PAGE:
The study of Banz (1981) aims to investigate the relationship between the return and market stock value for small size and large size companies during (1939-1975), the results of the study revealed that the variability in return for small companies was more than large companies, and large companies had an access annual return of 3.4%.

Research Methodology and Data

To achieve the main objectives of the study, the data for this study was gathered from secondary sources, the closing prices of stocks as published in Amman Stock Exchange (2000-2018). These data were used to compute normal returns and abnormal returns of the selected Jordanian firms for the mentioned period. As well as, to assess the difference in between small and large companies return. A sample of industrial listed firms in Amman Stock Exchange were selected which accounts 40% of the study population. The independent variable of this study will be the size of the firm which will be measured by company's total assets. And the dependent variable will be stock return which will be measured by the percentage change in stock market value. For the purpose of analysis the total assets for the sample of the study was determined, and they are sorted as ascending order then the median is estimated. The companies with total assets more than median were classified as large companies. However, companies less than median was classified as small companies. Paired sample t.test was used to find the difference between the realized return for small and large companies, and one sample t.test was used to find the average return for small and large companies.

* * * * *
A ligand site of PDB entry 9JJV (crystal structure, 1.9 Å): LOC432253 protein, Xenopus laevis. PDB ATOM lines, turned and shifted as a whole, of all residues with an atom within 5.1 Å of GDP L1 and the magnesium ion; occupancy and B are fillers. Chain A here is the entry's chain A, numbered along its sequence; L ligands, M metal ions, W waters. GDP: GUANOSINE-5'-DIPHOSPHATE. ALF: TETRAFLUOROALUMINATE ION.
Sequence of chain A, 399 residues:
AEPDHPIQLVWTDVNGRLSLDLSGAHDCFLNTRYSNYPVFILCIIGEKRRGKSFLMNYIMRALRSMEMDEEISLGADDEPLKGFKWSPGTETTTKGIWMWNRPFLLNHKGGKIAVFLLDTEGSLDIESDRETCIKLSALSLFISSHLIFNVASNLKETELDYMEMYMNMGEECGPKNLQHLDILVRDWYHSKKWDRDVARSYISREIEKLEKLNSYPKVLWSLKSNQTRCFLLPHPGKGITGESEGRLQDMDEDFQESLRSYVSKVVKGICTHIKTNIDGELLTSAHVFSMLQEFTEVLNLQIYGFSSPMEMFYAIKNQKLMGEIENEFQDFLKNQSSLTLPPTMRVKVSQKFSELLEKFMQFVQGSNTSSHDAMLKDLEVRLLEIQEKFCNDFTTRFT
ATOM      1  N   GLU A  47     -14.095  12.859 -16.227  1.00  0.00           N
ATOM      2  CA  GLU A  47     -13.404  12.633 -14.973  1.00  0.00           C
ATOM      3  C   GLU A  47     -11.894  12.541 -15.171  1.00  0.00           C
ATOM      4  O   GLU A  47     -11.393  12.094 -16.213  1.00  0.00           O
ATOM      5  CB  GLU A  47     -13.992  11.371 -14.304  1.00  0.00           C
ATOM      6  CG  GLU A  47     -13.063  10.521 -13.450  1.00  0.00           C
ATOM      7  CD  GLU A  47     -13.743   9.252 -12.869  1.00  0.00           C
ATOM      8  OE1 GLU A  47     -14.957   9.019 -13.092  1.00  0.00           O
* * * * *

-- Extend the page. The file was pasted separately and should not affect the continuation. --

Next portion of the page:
Research Hypotheses

To achieve the objectives of the study, the following hypotheses were formulated as:

H01 There is a statically significant difference between risk adjusted return for small size-cap and large size-cap.

H02 The mean of risk adjusted return for small –cap is greater than risk adjusted return of large -cap

H03 There is a statically difference abnormal return in favor to small-cap.

Research Model

This study consists of the following variables: the independent variable will be the size of the firm which will be measured by company's total assets. And the dependent variable 1: risk adjusted return, Dependent variable 2: Excess return = (risk adjusted return for small-cap –risk adjusted return for large-cap) (Figure 1).

Figure 1 Study Model

Empirical Model

Research model was developed. According to efficient market hypothesis, risk adjusted return for small-capitalization (CAPS) must quietly equal risk adjusted return for large-capitalization (CAPS).

Rit=α+βit large cap+€

Rit=α+βit small cap+€

excess return=Rit(small cap)-Rit(large cap)

Rit =(P1- P0) /P0

Risk adjusted return=actual return/βit

Where: Rit: estimated return of the stock, α: intercept of the model, βit: slope of the model, €: random error.

Empirical Analysis

Table 1 shows the average excess return and accumulated average excess return for companies involved in the study for the mentioned period.

Table 1 Average Excess Return and Accumulated Averrage Excess Return for Small Caps
Serial Year Average excess return Accumulative average excess return
1 2000 0.00955 0.03001
2 2001 0.00986 0.04022
3 2002 0.01021 0.04999
4 2003 0.00977 0.05799
5 2004 0.008 0.06342
6 2005 0.00543 0.07107
7 2006 0.00765 0.07884
8 2007 0.00777 0.08426
9 2008 0.00542 0.09091
10 2009 0.00665 0.09614
11 2010 0.00523 0.10323
12 2011 0.00709 0.11573
13 2012 0.0125 0.11894
14 2013 0.00321 0.12503
15 2014 0.00609 0.13269
16 2015 0.00766 0.13913
17 2016 0.00644 0.1489
18 2017 0.00977 0.15702
19 2018 0.00812 0.166

Testing the First Hypothesis

H01 There is a statically significant difference between risk adjusted return for small size-cap and large size-cap.

This hypothesis was examined by using simple regression and paired sample t.test, the result of the test was as clarified in the following table.

Estimated Rit for large-cap =α+βit large-cap+€ = 0.243-(2.876)-7

Estimated Rit for small-cap =α+βit small-cap+€=0.321+ (2.976)-9